If you’ve heard of WordPress, then you’ve definitely heard of WooThemes, the leading WordPress theme and plugin provider with tons of free and commercial products available to jump-start website creation. Adii Pienaar, the ex-CEO & Founder of WooThemes, will be joining us this November and he’ll talk about leveraging the local context to build a great startup.
Adii’s passion for helping other entrepreneurs is very visible in the articles he writes on his blog, and he’s never stopped making new mistakes (of his own). Now he is working on his new startup, PublicBeta, but he is also a wannabe angel investor.
We asked Adii for a short interview, so we can all get to know him better and get our own questions ready for his keynote at How to Web. Here it is:
1. Given your experience with monetization, what are the 3 main pieces of advice you’d give startups to convince their customers to pay for their product or services?
I really love revenue, so this is one of my favourite questions. 🙂 I think it mostly comes down to these 3 things:
Charge on Day 1 (or as soon as possible). This sounds stupid to say this, but by charging from Day 1, you’re ensuring that you send your customers the right message: “Our products or services are valuable and you should pay us for this.”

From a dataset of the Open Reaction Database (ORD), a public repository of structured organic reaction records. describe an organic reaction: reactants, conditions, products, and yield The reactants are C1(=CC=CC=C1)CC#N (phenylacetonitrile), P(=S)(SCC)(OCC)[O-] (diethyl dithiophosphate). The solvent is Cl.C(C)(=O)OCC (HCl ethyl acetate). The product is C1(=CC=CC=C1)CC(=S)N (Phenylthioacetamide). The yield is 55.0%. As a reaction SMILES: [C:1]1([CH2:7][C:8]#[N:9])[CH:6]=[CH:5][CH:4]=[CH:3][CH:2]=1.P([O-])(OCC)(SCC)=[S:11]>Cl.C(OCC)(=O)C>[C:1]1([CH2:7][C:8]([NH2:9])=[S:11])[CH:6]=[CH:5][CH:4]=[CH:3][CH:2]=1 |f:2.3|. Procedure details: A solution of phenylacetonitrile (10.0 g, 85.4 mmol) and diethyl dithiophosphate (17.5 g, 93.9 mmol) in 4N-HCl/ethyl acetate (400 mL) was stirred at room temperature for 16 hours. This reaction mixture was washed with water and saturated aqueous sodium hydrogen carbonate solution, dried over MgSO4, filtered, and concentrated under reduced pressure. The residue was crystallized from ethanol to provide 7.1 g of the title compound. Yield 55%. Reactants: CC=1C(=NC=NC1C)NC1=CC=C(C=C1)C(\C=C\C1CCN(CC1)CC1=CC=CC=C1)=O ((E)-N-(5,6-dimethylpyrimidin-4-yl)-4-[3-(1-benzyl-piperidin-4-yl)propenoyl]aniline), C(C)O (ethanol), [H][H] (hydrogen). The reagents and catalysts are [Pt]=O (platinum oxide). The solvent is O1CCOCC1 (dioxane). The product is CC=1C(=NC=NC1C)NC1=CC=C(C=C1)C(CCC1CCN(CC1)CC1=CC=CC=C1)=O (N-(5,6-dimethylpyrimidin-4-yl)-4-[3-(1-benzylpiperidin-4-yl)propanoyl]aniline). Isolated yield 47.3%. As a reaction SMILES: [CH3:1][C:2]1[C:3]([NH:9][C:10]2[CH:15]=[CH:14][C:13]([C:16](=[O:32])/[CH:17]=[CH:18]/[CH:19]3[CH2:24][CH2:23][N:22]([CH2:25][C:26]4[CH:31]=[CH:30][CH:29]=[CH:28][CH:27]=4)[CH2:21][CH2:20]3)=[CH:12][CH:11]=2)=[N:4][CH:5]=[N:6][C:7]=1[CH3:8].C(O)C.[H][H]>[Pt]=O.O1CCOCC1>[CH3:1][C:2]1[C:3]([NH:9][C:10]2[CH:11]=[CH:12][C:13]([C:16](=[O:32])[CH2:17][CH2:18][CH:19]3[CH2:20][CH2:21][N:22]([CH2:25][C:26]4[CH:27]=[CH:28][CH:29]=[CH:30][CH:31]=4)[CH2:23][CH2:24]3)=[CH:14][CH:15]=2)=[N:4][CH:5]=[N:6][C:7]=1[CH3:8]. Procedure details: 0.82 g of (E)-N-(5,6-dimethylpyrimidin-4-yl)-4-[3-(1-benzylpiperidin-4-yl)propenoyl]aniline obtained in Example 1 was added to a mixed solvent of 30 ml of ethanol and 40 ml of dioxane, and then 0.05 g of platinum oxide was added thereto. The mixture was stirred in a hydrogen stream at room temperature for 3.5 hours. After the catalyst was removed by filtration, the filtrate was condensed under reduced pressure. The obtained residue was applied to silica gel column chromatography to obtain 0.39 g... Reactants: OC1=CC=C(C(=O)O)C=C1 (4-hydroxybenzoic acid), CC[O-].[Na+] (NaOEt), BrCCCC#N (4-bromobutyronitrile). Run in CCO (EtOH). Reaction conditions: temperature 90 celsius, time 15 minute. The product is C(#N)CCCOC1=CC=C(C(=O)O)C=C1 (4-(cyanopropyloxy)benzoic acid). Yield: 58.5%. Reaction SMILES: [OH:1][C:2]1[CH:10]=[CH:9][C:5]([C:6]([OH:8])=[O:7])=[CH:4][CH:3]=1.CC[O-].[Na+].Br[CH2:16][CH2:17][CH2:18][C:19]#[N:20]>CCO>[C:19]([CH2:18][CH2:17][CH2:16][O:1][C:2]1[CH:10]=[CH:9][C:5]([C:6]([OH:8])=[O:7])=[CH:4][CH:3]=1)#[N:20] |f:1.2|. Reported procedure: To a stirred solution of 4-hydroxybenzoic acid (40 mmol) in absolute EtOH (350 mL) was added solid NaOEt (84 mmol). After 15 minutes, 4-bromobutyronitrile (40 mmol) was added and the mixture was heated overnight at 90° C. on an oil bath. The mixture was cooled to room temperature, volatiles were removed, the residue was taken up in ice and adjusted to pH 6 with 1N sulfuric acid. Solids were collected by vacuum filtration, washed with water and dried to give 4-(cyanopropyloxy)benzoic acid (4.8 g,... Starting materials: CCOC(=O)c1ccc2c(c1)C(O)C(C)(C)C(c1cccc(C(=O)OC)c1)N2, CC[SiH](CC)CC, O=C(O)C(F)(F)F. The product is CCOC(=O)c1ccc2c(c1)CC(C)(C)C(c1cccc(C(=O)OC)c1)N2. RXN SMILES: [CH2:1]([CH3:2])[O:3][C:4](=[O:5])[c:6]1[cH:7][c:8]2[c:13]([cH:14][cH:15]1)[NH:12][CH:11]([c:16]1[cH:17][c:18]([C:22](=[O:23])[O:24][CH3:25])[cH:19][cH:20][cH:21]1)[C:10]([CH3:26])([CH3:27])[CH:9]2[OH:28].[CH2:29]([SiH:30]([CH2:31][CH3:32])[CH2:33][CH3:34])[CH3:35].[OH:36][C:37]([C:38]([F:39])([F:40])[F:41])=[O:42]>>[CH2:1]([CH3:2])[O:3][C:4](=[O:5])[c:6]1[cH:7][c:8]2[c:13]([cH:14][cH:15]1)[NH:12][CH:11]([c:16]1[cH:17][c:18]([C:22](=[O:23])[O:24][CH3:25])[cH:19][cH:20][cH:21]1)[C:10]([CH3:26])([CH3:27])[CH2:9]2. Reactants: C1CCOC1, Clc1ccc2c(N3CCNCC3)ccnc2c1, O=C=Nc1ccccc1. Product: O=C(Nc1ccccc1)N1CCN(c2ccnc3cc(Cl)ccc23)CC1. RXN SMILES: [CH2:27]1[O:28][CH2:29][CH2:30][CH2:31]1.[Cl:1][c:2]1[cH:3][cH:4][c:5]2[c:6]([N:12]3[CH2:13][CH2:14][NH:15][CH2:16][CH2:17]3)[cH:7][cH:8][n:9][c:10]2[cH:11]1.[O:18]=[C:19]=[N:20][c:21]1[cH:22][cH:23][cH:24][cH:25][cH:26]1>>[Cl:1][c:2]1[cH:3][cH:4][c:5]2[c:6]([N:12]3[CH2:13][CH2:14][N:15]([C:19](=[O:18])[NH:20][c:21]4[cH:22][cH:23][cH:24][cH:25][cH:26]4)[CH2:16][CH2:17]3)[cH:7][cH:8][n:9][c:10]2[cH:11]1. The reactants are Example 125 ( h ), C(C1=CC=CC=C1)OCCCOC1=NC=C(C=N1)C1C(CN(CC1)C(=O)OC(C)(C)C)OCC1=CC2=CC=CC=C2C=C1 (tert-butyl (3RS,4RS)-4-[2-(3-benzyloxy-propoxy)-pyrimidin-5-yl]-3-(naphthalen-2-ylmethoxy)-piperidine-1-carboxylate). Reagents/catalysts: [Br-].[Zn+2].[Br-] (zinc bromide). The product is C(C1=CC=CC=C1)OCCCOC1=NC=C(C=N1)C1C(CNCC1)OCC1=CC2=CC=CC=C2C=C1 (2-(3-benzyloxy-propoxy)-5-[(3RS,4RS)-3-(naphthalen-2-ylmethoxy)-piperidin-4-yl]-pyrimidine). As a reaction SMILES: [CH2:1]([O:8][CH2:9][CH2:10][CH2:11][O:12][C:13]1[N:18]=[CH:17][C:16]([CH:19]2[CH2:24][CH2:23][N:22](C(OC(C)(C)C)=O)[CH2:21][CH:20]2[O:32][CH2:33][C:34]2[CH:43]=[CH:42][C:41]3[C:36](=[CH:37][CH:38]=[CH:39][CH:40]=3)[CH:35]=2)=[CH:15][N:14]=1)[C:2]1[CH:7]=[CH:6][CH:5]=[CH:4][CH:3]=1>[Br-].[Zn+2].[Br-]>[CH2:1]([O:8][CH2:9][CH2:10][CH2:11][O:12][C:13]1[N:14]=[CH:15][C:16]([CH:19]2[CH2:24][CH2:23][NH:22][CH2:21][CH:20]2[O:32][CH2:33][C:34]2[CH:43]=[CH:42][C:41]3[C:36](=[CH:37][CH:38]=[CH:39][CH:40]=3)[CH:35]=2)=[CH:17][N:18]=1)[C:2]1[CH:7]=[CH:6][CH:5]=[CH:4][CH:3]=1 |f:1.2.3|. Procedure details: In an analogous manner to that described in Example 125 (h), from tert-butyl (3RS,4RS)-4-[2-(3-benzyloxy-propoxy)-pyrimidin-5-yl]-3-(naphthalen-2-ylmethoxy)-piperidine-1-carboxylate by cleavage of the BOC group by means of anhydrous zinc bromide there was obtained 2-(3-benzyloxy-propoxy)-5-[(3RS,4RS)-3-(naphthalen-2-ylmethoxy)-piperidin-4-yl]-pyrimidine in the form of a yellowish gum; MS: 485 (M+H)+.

You need to do something that is different to what is out there. This could sometimes just be your branding and the way you execute on the same ideas as competitors, but something needs to set you apart. Give customers a reason to pick you instead of someone else.
Back up any sale with amazing customer experiences. Do everything in your power to help your customers and add value to their experiences. This is the kind of thing that will make customers talk about your products and services.
2. What has helped you, in your evolution, to surpass you fear of failure related to your startup?
I’ve found over the years that the fear of failing is actually a great motivator to work incredibly hard and do whatever it takes to avoid failure. To get this done, I mostly rely on two mindsets:
The world rewards courageous decisions and fortune favors the brave.
I try figure out what the absolute worst case scenario is for any risky decision. If I believe I can live with that worst case scenario, then I go all-in.
3. How did the environment of a developing country help you reach your startups’s goals?
I think to a large extent being away from a tech or startup hub, helped me to avoid any superficial trends or a group thinking mentality. One of the best examples with WooThemes is the fact that we had to bootstrap the business, because outside funding wasn’t readily available. This has made perfect sense for WooThemes and has installed a mindset of “we need to figure things out ourselves and do that in a way that fits into our budget / growth”.
I hate being labeled and put into a box. Instead I believe that I have the power and freedom to always design my own box. Because we weren’t based in San Francisco, New York, London or Berlin, I had no choice but to design and create my own box. This meant making loads of mistakes over the years, but it helped me carve out my own entrepreneurial DNA without trying to live up to any kind of mainstream hype.
We must say that Adii is really a gold mine of good advice for any startup in the CEE region, so do your best to meet him in November. Until then, he highly recommend you follow his blog, because his insights are valuable for any business.
Remember that there are many more interviews with our future speakers and Startup Spotlight mentors to come!